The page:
"For me, personally, renting is freedom.

"If I rent I can easily decide I want to move to Paris tomorrow."

Which is exactly what Luis did in 2016 when he hit pause on more than decade of wheeling and dealing in multimillion-dollar figures and quit real estate, and the show which catapulted his already stellar real estate career into the stratosphere.

He abandoned the lot. And went to live in Paris.

A post shared by Luis D. Ortiz (@luisdortiz) on


Ortiz and his brother left Puerto Rico the day after Luis finished school.

They aren't really clear on what they wanted, but they knew what they didn't, and were feeling suffocated at home.

They told their parents they were going to the beach, and instead hopped on a plane to Florida.

Luis left a note for his parents saying: "If I don't do this, how do I know if it's going to work or not?"

He got his answer. The USA worked a treat for him.

In 2006, he moved to New York City to study film directing, and won accolades as a young director at Cannes. Then he fell into real estate — ironically, to pay the rent.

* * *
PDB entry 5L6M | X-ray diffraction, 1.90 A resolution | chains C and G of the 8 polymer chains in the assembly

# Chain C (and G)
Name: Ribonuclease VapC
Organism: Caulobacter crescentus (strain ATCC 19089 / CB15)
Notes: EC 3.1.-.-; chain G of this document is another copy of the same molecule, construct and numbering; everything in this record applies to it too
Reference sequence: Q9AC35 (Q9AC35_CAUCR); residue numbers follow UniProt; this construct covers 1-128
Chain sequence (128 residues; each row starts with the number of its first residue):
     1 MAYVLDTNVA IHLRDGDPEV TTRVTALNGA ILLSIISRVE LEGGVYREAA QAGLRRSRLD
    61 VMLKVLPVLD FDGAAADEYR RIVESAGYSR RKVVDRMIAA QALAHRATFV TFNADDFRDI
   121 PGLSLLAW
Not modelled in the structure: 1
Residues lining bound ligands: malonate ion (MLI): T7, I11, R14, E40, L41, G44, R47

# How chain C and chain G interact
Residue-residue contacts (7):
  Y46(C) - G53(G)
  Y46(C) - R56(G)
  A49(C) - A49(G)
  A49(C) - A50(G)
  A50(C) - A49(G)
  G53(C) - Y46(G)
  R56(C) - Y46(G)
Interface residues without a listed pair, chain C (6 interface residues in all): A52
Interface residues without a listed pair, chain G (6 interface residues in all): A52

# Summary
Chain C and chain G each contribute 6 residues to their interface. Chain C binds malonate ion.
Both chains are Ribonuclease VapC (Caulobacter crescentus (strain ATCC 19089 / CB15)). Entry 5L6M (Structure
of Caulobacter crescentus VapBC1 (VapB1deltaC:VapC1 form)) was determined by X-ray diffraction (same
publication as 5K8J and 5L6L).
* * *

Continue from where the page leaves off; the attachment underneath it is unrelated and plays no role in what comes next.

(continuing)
He started out selling rentals, but his energy, confidence and quick-wittedness fast saw him rise through a string of boutique real estate brokerages.

When Million Dollar Listing New York came calling in 2013, he was ready.

He was young, rich, brash, and successful and the high-end clients were rolling in faster than ever thanks to his new-found TV fame.

And then he realised he'd spent 12 years chalking up milestones and the next big deal, but something was missing.

"I realised that for 12 years I was in a hurry. I was going somewhere even though I didn't know where I was going," he says.

"We go at life doing everything we can to try to succeed. And sometimes we don't even know why we do it.

"I never asked myself if I was happy doing what I was doing because in the eyes of the world and people around me I was successful and I was doing well as far as money was concerned.